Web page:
Background: The histologic pattern of pulmonary adenocarcinoma is highly heterogeneous and considered to be an important prognostic factor. The predominant histologic pattern is emphasized in the 2011 International Association for the Study of Lung Cancer, American Thoracic Society, and European Respiratory Society classification, but few studies present a detailed investigation of the histologic changes and prognosis pulmonary adenocarcinoma using resected specimens.
Methods: We examined 125 cases of surgically resected pulmonary adenocarcinoma and carefully observed histologic patterns. Invasive adenocarcinoma was divided into 3 groups according to a modified histologic classification system: group 1 had a lepidic or papillary predominant pattern with ≤10% solid or micropapillary pattern; group 2 had an acinar predominant pattern with ≤10% of the solid or micropapillary pattern; and group 3 had a solid or micropapillary predominant pattern, or any predominant pattern with >10% solid or micropapillary pattern.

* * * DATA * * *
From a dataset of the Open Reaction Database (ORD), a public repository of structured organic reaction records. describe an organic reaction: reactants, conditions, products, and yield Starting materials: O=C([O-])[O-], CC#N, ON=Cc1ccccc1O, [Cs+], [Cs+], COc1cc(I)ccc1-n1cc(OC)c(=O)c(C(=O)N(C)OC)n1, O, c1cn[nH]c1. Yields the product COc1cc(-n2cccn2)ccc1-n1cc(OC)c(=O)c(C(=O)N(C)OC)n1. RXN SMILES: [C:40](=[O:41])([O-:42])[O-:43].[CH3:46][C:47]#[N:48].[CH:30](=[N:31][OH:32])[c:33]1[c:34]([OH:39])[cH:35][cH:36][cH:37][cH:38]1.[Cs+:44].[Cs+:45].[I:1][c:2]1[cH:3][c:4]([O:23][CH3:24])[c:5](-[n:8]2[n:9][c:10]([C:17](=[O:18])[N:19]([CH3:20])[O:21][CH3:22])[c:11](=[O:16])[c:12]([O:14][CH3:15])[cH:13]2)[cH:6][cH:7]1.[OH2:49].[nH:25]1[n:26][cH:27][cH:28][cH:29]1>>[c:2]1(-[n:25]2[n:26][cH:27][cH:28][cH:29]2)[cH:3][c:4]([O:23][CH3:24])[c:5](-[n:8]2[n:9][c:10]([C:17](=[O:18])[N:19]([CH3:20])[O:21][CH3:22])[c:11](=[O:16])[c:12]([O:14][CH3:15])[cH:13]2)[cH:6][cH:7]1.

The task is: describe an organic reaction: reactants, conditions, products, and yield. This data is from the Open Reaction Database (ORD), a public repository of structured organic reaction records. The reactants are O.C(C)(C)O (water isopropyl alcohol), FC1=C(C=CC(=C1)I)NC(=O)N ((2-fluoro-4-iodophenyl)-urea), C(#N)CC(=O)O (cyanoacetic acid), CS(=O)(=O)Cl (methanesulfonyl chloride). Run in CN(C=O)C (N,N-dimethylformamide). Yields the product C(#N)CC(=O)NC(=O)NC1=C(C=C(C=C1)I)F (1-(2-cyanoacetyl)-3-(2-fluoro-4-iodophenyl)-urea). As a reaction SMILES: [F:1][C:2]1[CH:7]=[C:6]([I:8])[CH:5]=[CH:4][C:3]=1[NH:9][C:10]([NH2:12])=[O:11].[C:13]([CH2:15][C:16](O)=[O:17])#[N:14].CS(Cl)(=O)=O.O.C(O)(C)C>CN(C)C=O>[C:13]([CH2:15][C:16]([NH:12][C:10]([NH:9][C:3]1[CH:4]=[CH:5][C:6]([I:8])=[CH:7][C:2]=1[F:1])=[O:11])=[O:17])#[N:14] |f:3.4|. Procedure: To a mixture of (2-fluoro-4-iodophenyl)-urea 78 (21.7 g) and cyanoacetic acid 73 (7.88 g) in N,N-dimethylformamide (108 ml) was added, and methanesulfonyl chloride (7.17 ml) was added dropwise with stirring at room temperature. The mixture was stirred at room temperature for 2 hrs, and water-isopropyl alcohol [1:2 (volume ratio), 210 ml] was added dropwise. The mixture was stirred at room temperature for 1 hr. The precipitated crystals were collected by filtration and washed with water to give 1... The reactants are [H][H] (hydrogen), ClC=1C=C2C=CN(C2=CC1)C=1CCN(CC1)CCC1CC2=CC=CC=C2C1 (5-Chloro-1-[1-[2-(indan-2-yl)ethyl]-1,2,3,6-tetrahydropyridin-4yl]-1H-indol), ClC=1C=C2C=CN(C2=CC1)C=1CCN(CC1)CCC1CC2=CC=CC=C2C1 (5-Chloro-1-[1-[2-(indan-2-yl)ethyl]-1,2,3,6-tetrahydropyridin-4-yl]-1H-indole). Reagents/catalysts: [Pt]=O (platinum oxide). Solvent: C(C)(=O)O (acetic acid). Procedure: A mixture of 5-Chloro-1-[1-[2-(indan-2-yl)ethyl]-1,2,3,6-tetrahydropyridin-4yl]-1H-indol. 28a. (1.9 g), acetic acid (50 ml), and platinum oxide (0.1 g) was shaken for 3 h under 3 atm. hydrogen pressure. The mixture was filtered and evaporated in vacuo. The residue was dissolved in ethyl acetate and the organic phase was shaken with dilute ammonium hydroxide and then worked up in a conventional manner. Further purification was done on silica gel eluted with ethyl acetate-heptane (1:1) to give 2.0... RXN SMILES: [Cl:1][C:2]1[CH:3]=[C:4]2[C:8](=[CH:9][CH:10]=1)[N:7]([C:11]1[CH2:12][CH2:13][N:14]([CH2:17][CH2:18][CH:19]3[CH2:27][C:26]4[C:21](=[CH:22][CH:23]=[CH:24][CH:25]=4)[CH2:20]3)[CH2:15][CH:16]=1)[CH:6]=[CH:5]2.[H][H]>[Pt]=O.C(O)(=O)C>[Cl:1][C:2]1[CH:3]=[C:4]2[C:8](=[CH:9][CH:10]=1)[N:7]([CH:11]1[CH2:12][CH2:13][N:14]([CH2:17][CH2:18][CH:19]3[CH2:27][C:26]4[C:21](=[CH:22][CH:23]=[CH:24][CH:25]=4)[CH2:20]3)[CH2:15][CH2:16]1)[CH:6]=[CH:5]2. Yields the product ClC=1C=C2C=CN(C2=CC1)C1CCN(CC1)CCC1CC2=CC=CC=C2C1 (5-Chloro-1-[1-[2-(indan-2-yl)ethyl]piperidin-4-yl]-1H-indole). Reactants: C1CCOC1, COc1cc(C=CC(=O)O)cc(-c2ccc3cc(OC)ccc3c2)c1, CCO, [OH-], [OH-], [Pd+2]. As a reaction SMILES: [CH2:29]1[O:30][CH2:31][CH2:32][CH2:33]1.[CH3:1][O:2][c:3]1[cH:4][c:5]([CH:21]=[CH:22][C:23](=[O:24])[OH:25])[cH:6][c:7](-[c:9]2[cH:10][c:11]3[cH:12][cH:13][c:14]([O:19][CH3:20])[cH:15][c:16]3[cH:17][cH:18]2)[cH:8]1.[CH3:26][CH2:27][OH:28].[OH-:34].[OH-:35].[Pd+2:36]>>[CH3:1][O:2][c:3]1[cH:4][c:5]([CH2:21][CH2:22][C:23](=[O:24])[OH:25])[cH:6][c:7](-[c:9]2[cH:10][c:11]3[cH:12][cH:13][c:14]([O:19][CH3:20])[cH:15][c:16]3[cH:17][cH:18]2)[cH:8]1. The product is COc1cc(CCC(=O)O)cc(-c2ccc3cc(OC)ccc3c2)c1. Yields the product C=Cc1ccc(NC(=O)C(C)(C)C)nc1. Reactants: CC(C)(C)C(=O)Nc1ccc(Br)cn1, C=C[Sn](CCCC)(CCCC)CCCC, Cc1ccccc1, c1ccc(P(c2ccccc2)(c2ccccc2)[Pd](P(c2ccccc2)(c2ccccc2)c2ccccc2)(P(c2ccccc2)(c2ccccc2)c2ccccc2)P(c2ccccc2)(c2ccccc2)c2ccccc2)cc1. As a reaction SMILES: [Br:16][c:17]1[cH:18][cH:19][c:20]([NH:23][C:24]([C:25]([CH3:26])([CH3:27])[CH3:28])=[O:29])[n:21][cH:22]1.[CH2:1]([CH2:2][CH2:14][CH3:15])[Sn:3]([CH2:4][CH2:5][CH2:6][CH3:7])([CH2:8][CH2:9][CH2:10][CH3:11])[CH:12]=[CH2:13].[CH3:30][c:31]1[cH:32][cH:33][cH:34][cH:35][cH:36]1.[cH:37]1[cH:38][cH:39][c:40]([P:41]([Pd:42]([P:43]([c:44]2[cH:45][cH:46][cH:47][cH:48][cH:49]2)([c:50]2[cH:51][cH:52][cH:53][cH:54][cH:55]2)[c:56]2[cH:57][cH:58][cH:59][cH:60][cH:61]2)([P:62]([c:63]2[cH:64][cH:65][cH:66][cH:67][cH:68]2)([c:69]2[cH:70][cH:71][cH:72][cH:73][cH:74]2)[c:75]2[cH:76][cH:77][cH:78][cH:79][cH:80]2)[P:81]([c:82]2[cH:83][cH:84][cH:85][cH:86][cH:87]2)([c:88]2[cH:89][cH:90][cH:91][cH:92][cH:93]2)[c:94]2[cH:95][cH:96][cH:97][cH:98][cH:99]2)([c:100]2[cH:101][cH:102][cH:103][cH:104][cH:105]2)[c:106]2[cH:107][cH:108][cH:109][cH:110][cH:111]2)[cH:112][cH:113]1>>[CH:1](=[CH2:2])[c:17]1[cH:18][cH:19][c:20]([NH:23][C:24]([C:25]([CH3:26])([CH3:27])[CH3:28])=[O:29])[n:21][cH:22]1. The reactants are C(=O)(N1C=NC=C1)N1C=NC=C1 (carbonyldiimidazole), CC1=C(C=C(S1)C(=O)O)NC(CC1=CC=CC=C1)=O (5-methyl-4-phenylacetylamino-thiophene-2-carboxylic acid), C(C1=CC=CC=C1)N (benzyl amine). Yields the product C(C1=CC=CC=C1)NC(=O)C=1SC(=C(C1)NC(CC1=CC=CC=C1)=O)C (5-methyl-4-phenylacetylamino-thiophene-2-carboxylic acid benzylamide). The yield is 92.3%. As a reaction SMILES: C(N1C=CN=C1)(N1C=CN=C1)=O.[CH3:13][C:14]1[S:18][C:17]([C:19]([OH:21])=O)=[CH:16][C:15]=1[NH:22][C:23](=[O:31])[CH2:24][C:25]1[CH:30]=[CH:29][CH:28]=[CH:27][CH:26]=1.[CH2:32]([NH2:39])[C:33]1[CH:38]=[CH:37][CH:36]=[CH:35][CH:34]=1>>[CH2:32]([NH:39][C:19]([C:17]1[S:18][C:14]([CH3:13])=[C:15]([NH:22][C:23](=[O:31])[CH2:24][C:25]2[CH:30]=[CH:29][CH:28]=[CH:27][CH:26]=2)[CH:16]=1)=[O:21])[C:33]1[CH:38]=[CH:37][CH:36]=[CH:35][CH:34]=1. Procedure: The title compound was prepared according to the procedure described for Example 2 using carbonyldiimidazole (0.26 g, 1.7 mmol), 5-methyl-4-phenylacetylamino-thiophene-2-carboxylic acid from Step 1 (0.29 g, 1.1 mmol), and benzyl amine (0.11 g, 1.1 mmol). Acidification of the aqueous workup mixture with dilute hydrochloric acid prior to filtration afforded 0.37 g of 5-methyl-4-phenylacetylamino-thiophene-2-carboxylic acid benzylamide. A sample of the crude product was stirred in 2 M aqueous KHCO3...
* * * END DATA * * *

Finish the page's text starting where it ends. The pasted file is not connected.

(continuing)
Results: Proportions of predominant lepidic, papillary, acinar, solid, and micropapillary patterns were 11 (9.3%), 8 (6.8%), 54 (45.8%), 38 (32.2%), and 7 (5.9%), respectively. Vague areas between 2 different patterns were frequently observed, which were considered as transitional areas for one pattern to the other pattern (gradual dedifferentiation). Modified histologic classification was significantly associated with disease-free and overall survival rate (P = .026 and .010, respectively) using the Kaplan-Meier survival test, and an independent prognostic factor (P = .016) in overall survival using the Cox regression test.
Conclusion: Pulmonary adenocarcinoma demonstrates heterogeneous histologic patterns with gradual dedifferentiation, and this modified histologic classification is an important prognostic factor for patients with pulmonary adenocarcinoma.
Keywords: adenocarcinoma; gradual dedifferentiation; histologic pattern; lung; prognosis.